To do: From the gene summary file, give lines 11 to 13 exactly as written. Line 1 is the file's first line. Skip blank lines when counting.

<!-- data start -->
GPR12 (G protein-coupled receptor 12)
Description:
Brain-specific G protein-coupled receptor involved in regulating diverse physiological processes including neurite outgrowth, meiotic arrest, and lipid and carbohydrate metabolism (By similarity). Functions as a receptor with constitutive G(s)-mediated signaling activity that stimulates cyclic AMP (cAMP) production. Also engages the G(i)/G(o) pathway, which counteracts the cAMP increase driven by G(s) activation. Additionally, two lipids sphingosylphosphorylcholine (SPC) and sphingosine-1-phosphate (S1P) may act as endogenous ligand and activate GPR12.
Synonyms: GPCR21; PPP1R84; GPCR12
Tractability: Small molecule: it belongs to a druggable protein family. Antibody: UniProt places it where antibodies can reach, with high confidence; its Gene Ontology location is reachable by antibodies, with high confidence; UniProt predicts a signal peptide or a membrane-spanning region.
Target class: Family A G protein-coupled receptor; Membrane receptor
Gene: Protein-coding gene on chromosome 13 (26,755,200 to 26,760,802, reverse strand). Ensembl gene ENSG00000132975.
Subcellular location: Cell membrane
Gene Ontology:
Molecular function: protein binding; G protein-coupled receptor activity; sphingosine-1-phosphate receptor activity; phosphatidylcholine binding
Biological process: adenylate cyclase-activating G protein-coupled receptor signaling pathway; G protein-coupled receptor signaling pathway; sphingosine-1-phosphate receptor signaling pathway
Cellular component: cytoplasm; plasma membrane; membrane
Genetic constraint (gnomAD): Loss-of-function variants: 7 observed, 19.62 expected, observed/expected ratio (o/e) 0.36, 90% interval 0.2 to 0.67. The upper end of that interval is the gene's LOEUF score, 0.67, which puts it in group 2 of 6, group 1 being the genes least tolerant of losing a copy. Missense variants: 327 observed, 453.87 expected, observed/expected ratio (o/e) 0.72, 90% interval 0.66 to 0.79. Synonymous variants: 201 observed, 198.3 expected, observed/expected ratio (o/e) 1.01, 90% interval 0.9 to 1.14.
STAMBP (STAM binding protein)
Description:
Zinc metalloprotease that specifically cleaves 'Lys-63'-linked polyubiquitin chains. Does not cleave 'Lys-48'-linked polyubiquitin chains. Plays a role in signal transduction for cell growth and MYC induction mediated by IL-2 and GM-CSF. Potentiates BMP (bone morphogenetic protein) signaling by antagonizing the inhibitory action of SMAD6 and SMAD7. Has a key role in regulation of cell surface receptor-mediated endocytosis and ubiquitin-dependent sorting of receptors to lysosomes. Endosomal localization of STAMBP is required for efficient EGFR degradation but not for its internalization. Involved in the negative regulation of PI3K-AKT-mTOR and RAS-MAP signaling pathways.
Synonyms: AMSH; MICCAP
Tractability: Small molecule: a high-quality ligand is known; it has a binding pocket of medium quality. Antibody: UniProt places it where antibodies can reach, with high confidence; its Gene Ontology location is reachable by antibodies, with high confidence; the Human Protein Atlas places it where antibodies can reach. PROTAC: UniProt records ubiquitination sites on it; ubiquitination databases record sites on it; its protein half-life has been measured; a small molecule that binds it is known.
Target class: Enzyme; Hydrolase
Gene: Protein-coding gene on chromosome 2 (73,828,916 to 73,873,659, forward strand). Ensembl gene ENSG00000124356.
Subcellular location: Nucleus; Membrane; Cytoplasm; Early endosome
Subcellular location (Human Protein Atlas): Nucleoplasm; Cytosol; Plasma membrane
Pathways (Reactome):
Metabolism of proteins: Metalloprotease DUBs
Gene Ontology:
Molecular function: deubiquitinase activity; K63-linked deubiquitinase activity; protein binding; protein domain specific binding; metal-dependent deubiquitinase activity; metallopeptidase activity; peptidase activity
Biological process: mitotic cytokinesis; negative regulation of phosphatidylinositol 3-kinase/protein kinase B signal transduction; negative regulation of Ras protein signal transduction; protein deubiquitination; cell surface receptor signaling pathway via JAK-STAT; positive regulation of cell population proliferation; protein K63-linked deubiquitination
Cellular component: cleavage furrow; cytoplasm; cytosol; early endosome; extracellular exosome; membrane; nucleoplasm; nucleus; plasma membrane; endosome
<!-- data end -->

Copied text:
Biological process: adenylate cyclase-activating G protein-coupled receptor signaling pathway; G protein-coupled receptor signaling pathway; sphingosine-1-phosphate receptor signaling pathway
Cellular component: cytoplasm; plasma membrane; membrane
Genetic constraint (gnomAD): Loss-of-function variants: 7 observed, 19.62 expected, observed/expected ratio (o/e) 0.36, 90% interval 0.2 to 0.67. The upper end of that interval is the gene's LOEUF score, 0.67, which puts it in group 2 of 6, group 1 being the genes least tolerant of losing a copy. Missense variants: 327 observed, 453.87 expected, observed/expected ratio (o/e) 0.72, 90% interval 0.66 to 0.79. Synonymous variants: 201 observed, 198.3 expected, observed/expected ratio (o/e) 1.01, 90% interval 0.9 to 1.14.